American Women's History
A Research Guide/African-American Women
Born in Slavery
Slave Narratives from the Federal Writers' Project, 1936-1938
The Emma Goldman Papers
Emma Goldman (1869–1940) stands as a major figure in the history of American radicalism and feminism. An influential and well-known anarchist of her day, Goldman was an early advocate of free speech, birth control, woman's equality and independence, and union organization.
Frederick Engels (1820-1895)
Origin of the Family, Private Property and the State
From Slavery to Freedom
The African American Pamphlet Collection, 1824-1909
Russell, Thomas H. "Girls fight for a Living"
How to Protect Working Women from the Dangers of Low Wages1913.
Karl Marx and Frederick Engels
Proletarians and Communists, from The Communist Manifesto
Karl Marx 1867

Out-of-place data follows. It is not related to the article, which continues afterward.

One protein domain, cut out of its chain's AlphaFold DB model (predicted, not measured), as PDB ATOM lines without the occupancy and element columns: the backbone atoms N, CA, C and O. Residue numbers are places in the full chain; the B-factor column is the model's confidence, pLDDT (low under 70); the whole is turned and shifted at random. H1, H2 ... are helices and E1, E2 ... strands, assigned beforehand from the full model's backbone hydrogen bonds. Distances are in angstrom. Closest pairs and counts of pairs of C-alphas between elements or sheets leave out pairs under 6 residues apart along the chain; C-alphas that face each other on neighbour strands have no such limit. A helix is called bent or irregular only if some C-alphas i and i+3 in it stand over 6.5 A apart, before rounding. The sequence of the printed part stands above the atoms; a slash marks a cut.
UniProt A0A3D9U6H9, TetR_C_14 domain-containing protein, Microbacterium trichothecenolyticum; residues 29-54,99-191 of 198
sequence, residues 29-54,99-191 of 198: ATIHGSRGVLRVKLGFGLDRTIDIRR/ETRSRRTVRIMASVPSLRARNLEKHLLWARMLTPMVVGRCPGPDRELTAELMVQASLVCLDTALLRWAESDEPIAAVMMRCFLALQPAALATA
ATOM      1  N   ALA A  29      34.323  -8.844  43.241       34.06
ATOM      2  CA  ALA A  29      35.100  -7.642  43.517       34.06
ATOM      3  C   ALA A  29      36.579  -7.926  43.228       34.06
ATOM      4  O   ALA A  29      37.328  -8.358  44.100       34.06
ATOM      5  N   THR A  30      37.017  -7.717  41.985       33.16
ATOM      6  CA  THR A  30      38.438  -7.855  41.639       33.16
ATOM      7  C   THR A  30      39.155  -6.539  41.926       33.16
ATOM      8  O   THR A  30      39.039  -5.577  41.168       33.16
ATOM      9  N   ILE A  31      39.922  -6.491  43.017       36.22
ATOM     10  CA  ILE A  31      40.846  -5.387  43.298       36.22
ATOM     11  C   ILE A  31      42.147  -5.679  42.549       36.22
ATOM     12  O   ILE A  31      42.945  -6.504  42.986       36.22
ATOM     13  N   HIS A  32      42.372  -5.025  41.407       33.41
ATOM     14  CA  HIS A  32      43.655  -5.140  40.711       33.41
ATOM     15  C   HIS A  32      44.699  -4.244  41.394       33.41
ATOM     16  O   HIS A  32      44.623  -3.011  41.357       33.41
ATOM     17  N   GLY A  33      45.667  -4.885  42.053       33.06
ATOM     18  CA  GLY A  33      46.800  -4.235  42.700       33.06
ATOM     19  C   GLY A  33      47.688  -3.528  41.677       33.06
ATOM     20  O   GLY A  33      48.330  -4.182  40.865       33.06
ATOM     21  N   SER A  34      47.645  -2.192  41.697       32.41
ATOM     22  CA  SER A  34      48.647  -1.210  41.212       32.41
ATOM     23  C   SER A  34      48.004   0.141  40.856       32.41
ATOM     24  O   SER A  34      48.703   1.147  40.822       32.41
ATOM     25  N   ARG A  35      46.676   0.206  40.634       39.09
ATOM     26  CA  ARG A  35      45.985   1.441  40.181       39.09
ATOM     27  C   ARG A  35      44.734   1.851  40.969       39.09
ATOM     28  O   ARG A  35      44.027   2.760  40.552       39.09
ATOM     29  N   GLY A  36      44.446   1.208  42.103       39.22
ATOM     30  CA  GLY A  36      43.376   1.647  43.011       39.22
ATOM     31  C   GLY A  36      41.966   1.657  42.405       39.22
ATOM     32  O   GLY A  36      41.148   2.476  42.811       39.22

From Capital Vol I part IV, The Production of Relative Surplus Value, Ch. 15: Machinery and Modern Industry. Section 3a — The Employment of Women and Children
National Archives and Records Administration
Pathfinder to Women's History Resources
(Image courtesy of the Bridgeport History Center, Bridgeport Public Library
Property of the Bridgeport History Center)
On the Lower East Side
Observations of Life in Lower Manhattan at the Turn of the Century
Portraits of a Ladies' Strike
Perspectives of the Uprising of the 20,000
U.S. Department of Labor Women's Bureau
Established by Congress in 1920, is the only federal agency mandated to represent the needs of wage-earning women in the public policy process.